Immediately after winning a close vote last month that boosted his powers, Turkish President Recep Tayyip Erdogan mooted a second referendum on reinstating capital punishment, which would mean an end to the country's EU membership prospects.
Merkel said Berlin would not make it possible for the 1.4 million Turkish voters living in Germany to participate if the referendum were to be held.
“We will not give permission for something we are not obligated to do, and whose content we absolutely reject, for example, the death penalty,” she told public broadcaster WDR.
Turkey abolished the death penalty in 2004 as a key pillar of its bid to join the EU.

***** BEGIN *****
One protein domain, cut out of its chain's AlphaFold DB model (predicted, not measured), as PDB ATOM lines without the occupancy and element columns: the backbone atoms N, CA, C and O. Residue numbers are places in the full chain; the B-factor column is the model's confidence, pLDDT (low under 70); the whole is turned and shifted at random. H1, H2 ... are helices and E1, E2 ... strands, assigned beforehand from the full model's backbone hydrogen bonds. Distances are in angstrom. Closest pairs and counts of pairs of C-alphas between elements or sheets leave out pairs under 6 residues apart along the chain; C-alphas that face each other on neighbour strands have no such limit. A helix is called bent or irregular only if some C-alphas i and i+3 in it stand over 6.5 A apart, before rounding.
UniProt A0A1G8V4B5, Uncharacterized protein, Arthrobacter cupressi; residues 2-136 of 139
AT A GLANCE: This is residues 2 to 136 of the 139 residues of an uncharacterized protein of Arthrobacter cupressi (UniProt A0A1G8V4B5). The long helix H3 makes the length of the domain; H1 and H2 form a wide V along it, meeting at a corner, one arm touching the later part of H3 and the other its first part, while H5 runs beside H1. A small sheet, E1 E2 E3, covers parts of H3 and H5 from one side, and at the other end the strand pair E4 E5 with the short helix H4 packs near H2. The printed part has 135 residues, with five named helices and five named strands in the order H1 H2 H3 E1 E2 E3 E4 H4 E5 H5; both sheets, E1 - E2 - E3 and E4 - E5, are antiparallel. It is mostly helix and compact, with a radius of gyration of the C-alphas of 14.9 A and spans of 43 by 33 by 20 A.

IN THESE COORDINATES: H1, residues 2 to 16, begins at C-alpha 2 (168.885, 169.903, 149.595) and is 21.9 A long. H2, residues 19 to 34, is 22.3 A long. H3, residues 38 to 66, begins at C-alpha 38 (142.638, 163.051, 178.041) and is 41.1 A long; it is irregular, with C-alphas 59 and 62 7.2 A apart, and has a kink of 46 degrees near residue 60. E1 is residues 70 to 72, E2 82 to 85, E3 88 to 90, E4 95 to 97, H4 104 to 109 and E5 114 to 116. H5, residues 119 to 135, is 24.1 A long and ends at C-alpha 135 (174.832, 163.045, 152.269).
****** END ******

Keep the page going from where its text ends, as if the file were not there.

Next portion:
The April referendum had already opened a new rift between NATO allies Germany and Turkey, and inflamed tensions within Germany's three-million-strong community of Turkish origin.
After Germany and the Netherlands blocked campaign events by Turkish ministers in March ahead of the vote, Erdogan repeatedly accused both countries of using “Nazi” methods.
Erdogan and top Turkish officials have also threatened to rip up an EU deal for billions in aid in return for Ankara halting a flood of migrants coming to Europe because of a lack of progress in membership talks.
Germany has urged its EU peers not to end accession talks despite deep misgivings over Turkey's rights record, saying the country is key to European interests.